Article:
SRA seeks to clarify threshold for reporting misconduct


Philip: Not for firms to decide whether there was misconduct

The Solicitors Regulation Authority (SRA) is looking to clarify the threshold used by law firms when deciding whether to report concerns over misconduct.

The consultation launched today comes in the wake of the debate over non-disclosure agreements (NDAs) in sexual harassment cases, but the regulator stressed that this was not the primary reason for it.

But it acknowledged that “in recent discussions with firms and individuals” around the use of NDAs, it had become clear that understanding of when to report a breach “can differ”.

The SRA went on: “Some suggest that the obligation to report only arises once they have determined within the firm that regulatory misconduct has indeed occurred.

“Others believe that they should report any potential breach much earlier.

“We want to make sure there is greater clarity about this issue, so all firms better understand their regulatory obligations over what, and when, they should report.”

In a report on sexual harassment in the workplace published last week, MPs on the House of Commons women and equalities committee expressed concern over the use of NDAs by lawyers and the SRA’s action on the issue.

The consultation said the SRA wanted law firms to be clear on when to report concerns over issues which may lead to regulatory action.

The regulator said the existing rule (outcome 10.4) required law firms to “report to the SRA promptly serious misconduct by any person or firm authorised by the SRA, or any employee, manager or owner of any such firm”.

The SRA’s new code of conduct, likely to come into force next year, revises the rule to include other legal regulators, requiring law firms to make a prompt report of “any serious breach of their regulatory arrangements”.

The consultation put forward four options for reform that included subjective and objective elements.

They would require solicitors to report to the SRA or another approved regulator any facts of matters that:

  • “You believe are capable of resulting in a finding of a serious breach of their regulatory arrangements by any person regulated by them (including you)”;
  • “You have reasonable grounds to believe are capable of amounting to serious breach of their regulatory arrangements by any person regulated by them (including you)”;
  • “You believe indicate a serious breach of their regulatory arrangements by any person regulated by them (including you) is likely to have occurred”; or
  • “You reasonably believe indicate a serious breach of their regulatory arrangements by any person regulated by them (including you) is likely to have occurred.”

The SRA said the Bar Standards Board and Financial Conduct Authority had both introduced an objective element into their rules, by using the word “reasonable”.

The SRA’s “initial view” was that “mere suggestion or suspicion” was too low a threshold and would result in over-reporting.

“At a higher threshold, matters could be reported where an allegation of a serious breach is made and the information or evidence supporting the allegation leads the person to ‘believe’ there could be a serious breach.

“It may be appropriate to seek further evidence or corroboration – however, we do not suggest that matters will always require corroboration before they should be reported.

“This may not be practicable, and indeed certain allegations will turn on the complainant’s account of events, which may be sufficient to indicate that the relevant matters may have occurred.”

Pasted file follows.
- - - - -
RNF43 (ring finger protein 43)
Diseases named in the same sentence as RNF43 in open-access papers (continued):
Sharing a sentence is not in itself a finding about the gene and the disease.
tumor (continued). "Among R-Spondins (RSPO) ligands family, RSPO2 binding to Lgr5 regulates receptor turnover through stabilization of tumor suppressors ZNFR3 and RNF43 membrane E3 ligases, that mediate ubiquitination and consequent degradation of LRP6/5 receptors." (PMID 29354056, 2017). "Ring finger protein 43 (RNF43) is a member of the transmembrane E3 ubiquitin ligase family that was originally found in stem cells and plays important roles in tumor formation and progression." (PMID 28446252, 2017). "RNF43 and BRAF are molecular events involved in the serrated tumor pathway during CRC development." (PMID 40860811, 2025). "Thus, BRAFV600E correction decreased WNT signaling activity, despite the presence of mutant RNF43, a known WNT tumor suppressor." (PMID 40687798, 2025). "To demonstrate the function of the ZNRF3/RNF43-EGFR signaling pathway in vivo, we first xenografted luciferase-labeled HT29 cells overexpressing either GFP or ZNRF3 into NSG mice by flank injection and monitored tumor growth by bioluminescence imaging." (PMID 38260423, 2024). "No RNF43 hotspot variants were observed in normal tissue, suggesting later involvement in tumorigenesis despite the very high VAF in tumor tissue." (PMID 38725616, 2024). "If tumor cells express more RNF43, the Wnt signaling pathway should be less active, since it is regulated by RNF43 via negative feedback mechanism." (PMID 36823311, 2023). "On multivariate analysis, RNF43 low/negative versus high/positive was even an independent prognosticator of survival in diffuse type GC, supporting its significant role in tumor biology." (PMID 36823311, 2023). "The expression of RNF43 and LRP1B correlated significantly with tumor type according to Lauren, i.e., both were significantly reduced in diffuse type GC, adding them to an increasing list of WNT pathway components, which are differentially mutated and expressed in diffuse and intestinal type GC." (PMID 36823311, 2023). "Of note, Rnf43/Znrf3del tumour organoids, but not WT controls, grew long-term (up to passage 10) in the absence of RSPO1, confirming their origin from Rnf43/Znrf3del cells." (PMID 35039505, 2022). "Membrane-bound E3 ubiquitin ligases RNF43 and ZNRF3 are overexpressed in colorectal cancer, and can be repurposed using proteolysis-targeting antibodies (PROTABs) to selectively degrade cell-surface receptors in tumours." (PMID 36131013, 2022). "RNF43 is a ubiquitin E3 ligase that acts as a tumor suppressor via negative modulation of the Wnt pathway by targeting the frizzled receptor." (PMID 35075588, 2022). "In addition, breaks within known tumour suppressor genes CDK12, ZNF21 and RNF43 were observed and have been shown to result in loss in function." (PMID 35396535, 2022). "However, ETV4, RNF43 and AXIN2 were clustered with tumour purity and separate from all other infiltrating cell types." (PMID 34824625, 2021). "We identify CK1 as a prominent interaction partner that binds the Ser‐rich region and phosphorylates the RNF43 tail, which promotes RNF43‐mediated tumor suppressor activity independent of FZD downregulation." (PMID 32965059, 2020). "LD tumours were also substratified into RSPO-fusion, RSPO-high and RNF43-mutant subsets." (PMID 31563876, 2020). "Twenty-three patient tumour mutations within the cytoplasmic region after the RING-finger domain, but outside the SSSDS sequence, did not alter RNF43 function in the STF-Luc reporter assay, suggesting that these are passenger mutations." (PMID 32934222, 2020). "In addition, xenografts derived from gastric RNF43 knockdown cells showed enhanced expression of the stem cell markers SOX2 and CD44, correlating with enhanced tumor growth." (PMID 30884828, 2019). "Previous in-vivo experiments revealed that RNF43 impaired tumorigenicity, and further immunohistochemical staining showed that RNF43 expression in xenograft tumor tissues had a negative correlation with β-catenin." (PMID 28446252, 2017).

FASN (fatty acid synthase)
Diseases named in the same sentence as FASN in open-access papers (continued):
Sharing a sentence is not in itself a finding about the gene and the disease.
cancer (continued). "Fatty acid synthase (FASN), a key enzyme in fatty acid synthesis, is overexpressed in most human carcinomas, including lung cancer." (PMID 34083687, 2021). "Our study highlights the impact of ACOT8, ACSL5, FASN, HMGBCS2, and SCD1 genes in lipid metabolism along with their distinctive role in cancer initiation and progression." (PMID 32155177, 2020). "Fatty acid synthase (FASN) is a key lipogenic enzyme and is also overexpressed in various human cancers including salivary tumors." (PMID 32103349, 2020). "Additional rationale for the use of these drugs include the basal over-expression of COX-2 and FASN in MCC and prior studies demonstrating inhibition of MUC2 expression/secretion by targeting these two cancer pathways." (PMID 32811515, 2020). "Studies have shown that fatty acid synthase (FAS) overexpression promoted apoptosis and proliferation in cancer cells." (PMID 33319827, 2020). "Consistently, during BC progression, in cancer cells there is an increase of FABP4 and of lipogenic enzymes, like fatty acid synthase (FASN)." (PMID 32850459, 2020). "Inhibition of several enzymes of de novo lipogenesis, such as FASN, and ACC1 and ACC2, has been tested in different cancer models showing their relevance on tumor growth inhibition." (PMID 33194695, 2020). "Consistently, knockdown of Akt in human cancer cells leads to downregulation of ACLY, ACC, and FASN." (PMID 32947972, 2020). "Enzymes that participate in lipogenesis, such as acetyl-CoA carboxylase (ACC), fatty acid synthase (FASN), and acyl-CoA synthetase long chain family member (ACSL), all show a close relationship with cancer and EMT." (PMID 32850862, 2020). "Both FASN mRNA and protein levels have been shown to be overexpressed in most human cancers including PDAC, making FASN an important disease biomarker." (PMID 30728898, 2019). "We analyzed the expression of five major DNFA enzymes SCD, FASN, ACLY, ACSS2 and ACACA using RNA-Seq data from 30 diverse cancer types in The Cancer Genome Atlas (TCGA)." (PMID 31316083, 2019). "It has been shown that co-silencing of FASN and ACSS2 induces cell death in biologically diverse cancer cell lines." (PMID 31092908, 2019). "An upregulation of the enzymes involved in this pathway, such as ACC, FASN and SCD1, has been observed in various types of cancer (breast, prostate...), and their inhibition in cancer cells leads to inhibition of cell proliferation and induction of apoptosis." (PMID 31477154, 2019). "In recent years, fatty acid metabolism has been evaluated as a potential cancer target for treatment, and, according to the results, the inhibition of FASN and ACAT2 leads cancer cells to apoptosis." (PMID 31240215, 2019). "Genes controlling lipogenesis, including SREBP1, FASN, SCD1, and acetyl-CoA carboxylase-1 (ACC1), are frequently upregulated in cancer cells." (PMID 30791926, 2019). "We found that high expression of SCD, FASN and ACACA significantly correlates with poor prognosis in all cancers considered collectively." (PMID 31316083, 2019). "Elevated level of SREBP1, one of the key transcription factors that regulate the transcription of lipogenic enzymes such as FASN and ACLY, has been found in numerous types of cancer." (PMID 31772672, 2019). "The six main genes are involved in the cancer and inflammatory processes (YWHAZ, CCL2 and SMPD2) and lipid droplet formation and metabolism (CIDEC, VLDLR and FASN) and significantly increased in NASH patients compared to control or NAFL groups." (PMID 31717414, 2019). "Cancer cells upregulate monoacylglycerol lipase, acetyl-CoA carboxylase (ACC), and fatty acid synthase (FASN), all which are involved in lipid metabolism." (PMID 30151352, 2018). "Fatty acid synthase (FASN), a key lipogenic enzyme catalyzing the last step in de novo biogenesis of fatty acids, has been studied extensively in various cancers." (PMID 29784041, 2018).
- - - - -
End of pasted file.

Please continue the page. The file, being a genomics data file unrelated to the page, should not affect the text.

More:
The SRA said versions of the new rule based on belief were subjective, but under the regulator’s Principles they were expected to act reasonably and responsibly.

If instead law firms were required to decide whether a breach was “likely” to have occurred, it may “add greater certainty” but “unnecessarily hamper” a COLP’s ability to exercise judgement.

“For example, where there is room for doubt, we would expect the person to err on the side of reporting. This will be particularly important in cases which turn on the personal account or memory of witnesses – which may well be imperfect or contested.”

At a press briefing yesterday, SRA chief executive Paul Philip stressed that it was not for law firms to decide whether or not there had been misconduct – that remained the regulator’s role.

The new rules would be supplemented by guidance, possibly in the form of examples or decision trees.

The SRA said any change to the rules on reporting misconduct would, along with the other rules set out in its new Codes of Conduct, need approval from the Legal Services Board. If approved, they could be introduced in April next year.

Meanwhile, the SRA announced yesterday that it has appointed leading education provider Kaplan as the assessment organisation to develop and run the Solicitors Qualifying Examination (SQE). Kaplan will not provide training for the SQE.

It has been appointed for a period of eight years from the introduction of the SQE.

The SQE will provide a single common assessment for all aspiring solicitors. It will be introduced, at the earliest, in September 2020. The costs of the assessment will be determined once the final design is fixed, although the SRA is aiming to provide guidance on indicative costs before then.

The SRA also confirmed that it has been approved by the Institute for Apprenticeships as the external quality assurance body for the solicitor apprenticeship.

As such, it will be responsible for making sure that the apprenticeship standard and assessment plan are fit-for-purpose and that the assessment that apprentices do at the end of their apprenticeship is fair, consistent, and rigorous.

Kaplan will be applying in due course to be the end-point assessment organisation for the solicitor apprenticeship.

Last year around 100 people started the solicitor apprenticeship route.




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